ggplot2 Chloropleth of Supreme Court Decisions: A Tutorial

July 4, 2013
By

(This article was first published on TRinker's R Blog » R, and kindly contributed to R-bloggers)

I don't do much GIS but I like to. It's rather enjoyable and involves a tremendous skill set. Often you will find your self grabbing data sets from some site, scraping, data cleaning and reshaping, and graphing. On the ride home from work yesterday I heard an NPR talk about the Supreme Court decisions being very close with this court. This got me wondering if there is a data base with this information and the journey began. This tutorial is purely exploratory but you will learn to:

  1. Grab .zip files from a data base and read into R
  2. Clean data
  3. Reshape data with reshape2
  4. Merge data sets
  5. Plot a chloropleth map in ggplot2
  6. Arrange several grid plots with gridExtra

I'm lazy and like a good challenge. I challenged myself to not manually open a file so I downloaded Biobase from bioconductor to open the pdf files for the codebook. Also I used my own package qdap because it had some functions I like and I'm used to using them. This blog post was created in the dev. version of the reports package using the wordpress_rmd template.

Also note that this is designed to be instructional. I broke the code up into chunks with an explanation in between, This is extremely annoying if you just want to run the code so for this sort of person I have provided the code here. Thanks to Bryan Goodrich of talkstats.com who has many programming and statistics talents and shared much with me on GIS topics.

Enjoy!

Load Packages

## download Biobase so we don't have to manually open codebook
source("http://bioconductor.org/biocLite.R")
biocLite("Biobase", suppressUpdates = TRUE)
library(qdap)
## Load initial required packages
lapply(qcv(ggplot2, maps, ggthemes, Biobase), require, character.only = T)

Get Data

The Supreme Court Codebook and opened without clicking

## download the pdf code book and open it
url_dl(SCDB_2012_01_codebook.pdf, url = "http://scdb.wustl.edu/_brickFiles/2012_01/")
openPDF(file.path(getwd(), "SCDB_2012_01_codebook.pdf"))

The Supreme Court Data; learn to download and open a zip file

temp <- tempfile()
download.file("http://scdb.wustl.edu/_brickFiles/2012_01/SCDB_2012_01_caseCentered_Citation.csv.zip", 
    temp)
dat <- read.csv(unz(temp, "SCDB_2012_01_caseCentered_Citation.csv"))
unlink(temp)
htruncdf(dat, 6, 6)
##   caseId docket caseIs voteId dateDe decisi usCite sctCit ledCit lexisC
## 1 1946-0 1946-0 1946-0 1946-0 11/18/      1 329 U. 67 S.  91 L.  1946 U
## 2 1946-0 1946-0 1946-0 1946-0 11/18/      1 329 U. 67 S.  91 L.  1946 U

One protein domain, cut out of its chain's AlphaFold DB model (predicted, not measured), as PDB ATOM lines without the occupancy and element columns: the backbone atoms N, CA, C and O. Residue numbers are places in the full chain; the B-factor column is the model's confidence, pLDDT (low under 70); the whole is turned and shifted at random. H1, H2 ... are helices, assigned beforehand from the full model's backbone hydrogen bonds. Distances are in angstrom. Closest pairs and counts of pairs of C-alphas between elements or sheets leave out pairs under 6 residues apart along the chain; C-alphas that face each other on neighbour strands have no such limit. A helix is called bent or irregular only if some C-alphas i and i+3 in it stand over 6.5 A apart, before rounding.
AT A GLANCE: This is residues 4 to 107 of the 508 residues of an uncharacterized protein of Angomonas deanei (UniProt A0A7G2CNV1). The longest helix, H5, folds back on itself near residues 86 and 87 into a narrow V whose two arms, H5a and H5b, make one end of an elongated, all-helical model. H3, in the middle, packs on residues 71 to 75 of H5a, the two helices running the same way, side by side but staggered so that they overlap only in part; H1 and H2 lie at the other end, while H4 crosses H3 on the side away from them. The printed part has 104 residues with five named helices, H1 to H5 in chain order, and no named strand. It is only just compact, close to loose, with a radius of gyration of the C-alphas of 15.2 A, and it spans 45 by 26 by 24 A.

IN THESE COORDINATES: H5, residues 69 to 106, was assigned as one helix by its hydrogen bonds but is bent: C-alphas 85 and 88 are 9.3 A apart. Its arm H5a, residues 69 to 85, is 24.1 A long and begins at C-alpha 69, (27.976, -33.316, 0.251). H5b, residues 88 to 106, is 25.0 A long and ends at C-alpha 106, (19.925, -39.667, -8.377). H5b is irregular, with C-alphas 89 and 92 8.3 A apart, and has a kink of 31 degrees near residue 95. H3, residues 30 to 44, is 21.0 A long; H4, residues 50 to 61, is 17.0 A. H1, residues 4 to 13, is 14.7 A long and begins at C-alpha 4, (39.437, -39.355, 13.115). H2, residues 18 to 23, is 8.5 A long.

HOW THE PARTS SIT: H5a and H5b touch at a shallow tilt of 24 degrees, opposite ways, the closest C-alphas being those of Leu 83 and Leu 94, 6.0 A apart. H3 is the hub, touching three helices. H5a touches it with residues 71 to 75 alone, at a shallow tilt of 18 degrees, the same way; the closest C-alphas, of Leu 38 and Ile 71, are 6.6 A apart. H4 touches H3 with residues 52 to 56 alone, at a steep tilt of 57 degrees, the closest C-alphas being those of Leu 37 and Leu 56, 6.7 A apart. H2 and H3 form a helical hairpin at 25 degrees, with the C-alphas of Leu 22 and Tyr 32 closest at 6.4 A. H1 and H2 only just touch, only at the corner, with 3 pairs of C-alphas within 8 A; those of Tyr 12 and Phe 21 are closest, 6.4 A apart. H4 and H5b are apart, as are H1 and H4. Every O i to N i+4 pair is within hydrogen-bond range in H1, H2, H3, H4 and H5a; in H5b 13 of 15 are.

## 3 1946-0 1946-0 1946-0 1946-0 11/18/      1 329 U. 67 S.  91 L.  1946 U
## 4 1946-0 1946-0 1946-0 1946-0 11/25/      7 329 U. 67 S.  91 L.  1946 U
## 5 1946-0 1946-0 1946-0 1946-0 11/25/      1 329 U. 67 S.  91 L.  1946 U
## 6 1946-0 1946-0 1946-0 1946-0 11/25/      1 329 U. 67 S.  91 L.  1946 U
##   term natura  chief docket caseNa dateAr dateRe petiti petiti respon
## 1 1946   1301 Vinson     24 HALLIB 1/9/19 10/23/    198   <NA>    172
## 2 1946   1301 Vinson     12 CLEVEL 10/10/ 10/17/    100   <NA>     27
## 3 1946   1301 Vinson     21 CHAMPL 11/8/1 10/18/    209   <NA>     27
## 4 1946   1301 Vinson     26 UNITED 1/31/1 10/25/     27   <NA>    170
## 5 1946   1301 Vinson     50 UNITED 10/25/            27   <NA>    176
## 6 1946   1301 Vinson     46 RICHFI 10/24/           198   <NA>      4
##   respon jurisd adminA adminA threeJ caseOr caseOr caseSo caseSo lcDisa
## 1   <NA>      6   <NA>   <NA>      0     51      6     29   <NA>      0
## 2   <NA>      1   <NA>   <NA>      0    123     52     30   <NA>      0
## 3   <NA>      2     66   <NA>      1    107     42    107     42      0
## 4   <NA>      1   <NA>   <NA>      0      3   <NA>      3   <NA>      0
## 5   <NA>      1   <NA>   <NA>      0      3   <NA>      3   <NA>      0
## 6      6      2    117      6      0    302      6    300      6      1
##   certRe lcDisp lcDisp declar caseDi caseDi partyW preced voteUn issue
## 1     11      2      1      1      3      0      1      0      0 80180
## 2      4      2      1      1      2      0      0      0      0 10500
## 3      1   <NA>      2      1      2      0      0      0      0 80250
## 4     10   <NA>      2      1      2      0      0      0      0 20150
## 5      2   <NA>      2      1      3      0      1      0      0 80060
## 6      1      3      2      3      3      0      1      0      0 80100
##   issueA decisi decisi author author lawTyp lawSup lawMin majOpi majOpi
## 1      8      2      0      4   <NA>      6    600 35 U.S     78     78
## 2      1      1      0      4   <NA>      6    600 18 U.S     81     87
## 3      8      2      0      1   <NA>      2    207            84     78
## 4      2      2      0      4   <NA>      6    600 49 Sta     87     87
## 5      8      1      0      7   <NA>   <NA>   <NA>            78     78
## 6      8      1      0      2   <NA>      1    129            81     87
##   splitV majVot minVot
## 1      1      8      1
## 2      1      6      3
## 3      1      5      4
## 4      1      5      3
## 5      1      6      3
## 6      1      7      1

Source a Codebook for State Keys Used By Supreme Court Data

source("http://copy.com/zEtAXJC8tG7yv7Zz")
head(state.key)
##   code          state
## 1    1        alabama
## 2    2         alaska
## 3    3 american samoa
## 4    4        arizona
## 5    5       arkansas
## 6    6     california

Clean Data

Clean Supreme Court Data

dat$state <- lookup(dat$caseOriginState, state.key)
dat2 <- dat[!is.na(dat$state), ]
dat_state <- data.frame(with(dat2, prop.table(table(state))))
head(dat_state)
##        state     Freq
## 1    alabama 0.030063
## 2     alaska 0.005010
## 3    arizona 0.017954
## 4   arkansas 0.010438
## 5 california 0.103549
## 6   colorado 0.009603

Before I get started with any sizable graphing project I start with the bare minimum and add to the code. Dr. Hadley Wickham has provided just such a minimal example for chloropleth mapping on pages 10-11 in the Changes and Additions guide